Yesterday morning Yahoo CEO, Marissa Mayer, went back to work after two weeks’ maternity leave. Based on the extent of the coverage and breadth of the commentary, this was clearly a momentous event. The range of opinions and those weighing in is pretty varied: Katherine Lewis of the about.com Working Moms heralded it as “a landmark moment for working moms”; over at The New Yorker, Ruth Margalit drew attention to the many women who, unlike Mayer, have no choice over the kind of maternity leave they take and asked where the questions were about Mayer’s husband, Zach Bogue’s, decision regarding paternity leave (Where indeed?); writing in Slate, Allison Benedikt got very cross with Mayer for appearing to choose her job over parenting, saying “you are not just a CEO anymore. You are not only responsible for a huge corporation and thousands of employees. Life changes, priorities shift. You are a parent.” Amy Graff, of the SF Gate Mommy Files, wondered if Mayer was setting the bar too high for other mothers; at Salon, May Elizabeth Williams said it’s none of anyone else’s business; and Fortune’s Katherine Reynolds Lewis pondered whether Mayer’s return to work was “a remarkable sign of gender progress that a new mother is now at the helm of a major corporation” or “emblematic of a workaholic culture that leaves too little time for family or even personal health, preventing either men or women from “having it all.” Then there are the many hundreds of reader comments.
Fact is, whatever Mayer decided to do, she would be criticised. If she’d taken longer than the standard 10-week maternity leave, her access to the childcare resources provided by her wealth and, therefore, unavailable to most women would be commented on; if she’d chosen to work from home, she’d be accused of not giving her child enough attention; and if she’d left the workplace altogether, she’d have been criticised for falling from her pedestal as role model for the having it all faith and for failing to shatter the glass ceiling, gender norms, and corporate male dominance, all by herself.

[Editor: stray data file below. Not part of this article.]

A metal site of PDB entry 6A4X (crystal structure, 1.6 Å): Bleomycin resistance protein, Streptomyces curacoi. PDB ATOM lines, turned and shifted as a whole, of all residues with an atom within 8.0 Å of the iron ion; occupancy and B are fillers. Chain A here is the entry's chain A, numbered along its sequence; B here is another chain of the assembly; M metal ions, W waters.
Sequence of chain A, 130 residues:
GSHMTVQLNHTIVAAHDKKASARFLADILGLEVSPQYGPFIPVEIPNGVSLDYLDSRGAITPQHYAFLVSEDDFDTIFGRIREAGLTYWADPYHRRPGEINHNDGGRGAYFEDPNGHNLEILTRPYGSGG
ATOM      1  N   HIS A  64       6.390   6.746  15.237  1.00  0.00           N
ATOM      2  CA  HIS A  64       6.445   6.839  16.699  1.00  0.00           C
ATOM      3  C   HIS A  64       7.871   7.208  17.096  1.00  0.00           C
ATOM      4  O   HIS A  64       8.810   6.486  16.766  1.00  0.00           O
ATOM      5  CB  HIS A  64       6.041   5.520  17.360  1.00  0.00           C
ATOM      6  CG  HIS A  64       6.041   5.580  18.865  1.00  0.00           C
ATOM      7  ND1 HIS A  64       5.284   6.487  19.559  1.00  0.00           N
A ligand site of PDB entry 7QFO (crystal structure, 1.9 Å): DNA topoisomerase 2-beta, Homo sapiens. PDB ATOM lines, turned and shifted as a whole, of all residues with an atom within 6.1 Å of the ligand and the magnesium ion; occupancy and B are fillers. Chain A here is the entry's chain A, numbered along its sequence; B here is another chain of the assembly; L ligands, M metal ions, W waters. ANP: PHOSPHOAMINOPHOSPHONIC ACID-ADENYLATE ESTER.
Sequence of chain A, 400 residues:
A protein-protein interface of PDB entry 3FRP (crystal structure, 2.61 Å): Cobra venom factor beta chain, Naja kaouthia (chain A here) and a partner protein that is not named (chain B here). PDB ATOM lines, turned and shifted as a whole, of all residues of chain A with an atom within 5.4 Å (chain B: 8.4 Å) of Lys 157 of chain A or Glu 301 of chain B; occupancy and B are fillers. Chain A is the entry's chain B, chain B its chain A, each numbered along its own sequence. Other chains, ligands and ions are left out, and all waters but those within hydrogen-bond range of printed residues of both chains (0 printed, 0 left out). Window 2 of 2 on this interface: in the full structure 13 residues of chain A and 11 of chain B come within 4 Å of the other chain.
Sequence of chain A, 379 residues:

It’s always open season on mothers – you only have to glance over the past few months’ much-hyped parenting debates to see that they’re blamed for every ill. Choose to stay at home and you’re more likely than a working mum to be diagnosed with depression which may result in stunted physical growth of your kids, but go to work and any stress caused by both working and having kids can have an adverse effect on their DNA. Increased involvement in child-rearing by your partner could help ease some of that stress, but the more time he spends with his kids, the lower his testosterone levels drop so you might just be to blame for lowering his fertility and emasculating him. Have the occasional glass of wine doctors are so keen to recommend during pregnancy, but be prepared for the fact that it may affect the IQ, self control, and attention span of your child. (The jury remains out on that particular issue.) Woe betide you if you decide not to breastfeed, but if you do, just make sure you do it publicly – though don’t post the pictures on facebook or you’ll have your account closed for posting obscene images – and don’t do it for too long. You will be blamed if your child is overweight, but you will be criticised for putting them on a diet should they need to lose weight. Be too strict with your kids and you’ll drive them to suicide, but if you’re too lenient, you could end up in prison if they’re truant. Your baby boy might like his dummy, but he’ll grow up to be an emotionally stunted man if you let him spend too much time sucking it. (For some reason, the same doesn’t happen to girls – don’t know why.) If you think your workplace should be better suited and more sensitive to your needs during pregnancy, you’re either a pioneer for change in the workplace or turning pregnancy into a disability. Which you’ll be is likely to be selected at random. Should your child be diagnosed with ADHD, it might be genetic, but there’s a 20% chance it was caused by something you did wrong during pregnancy. You then get to decide whether or not to medicate your kid. If you do, you may be accused of drugging them; if you don’t, you’ll be negligent and inconsiderate of those who have to deal with your unruly kid. And just when you thought you couldn’t be a worse parent, that apple juice your kid’s drinking as part of their five a day? Well, Dr Oz says it’s got arsenic in it.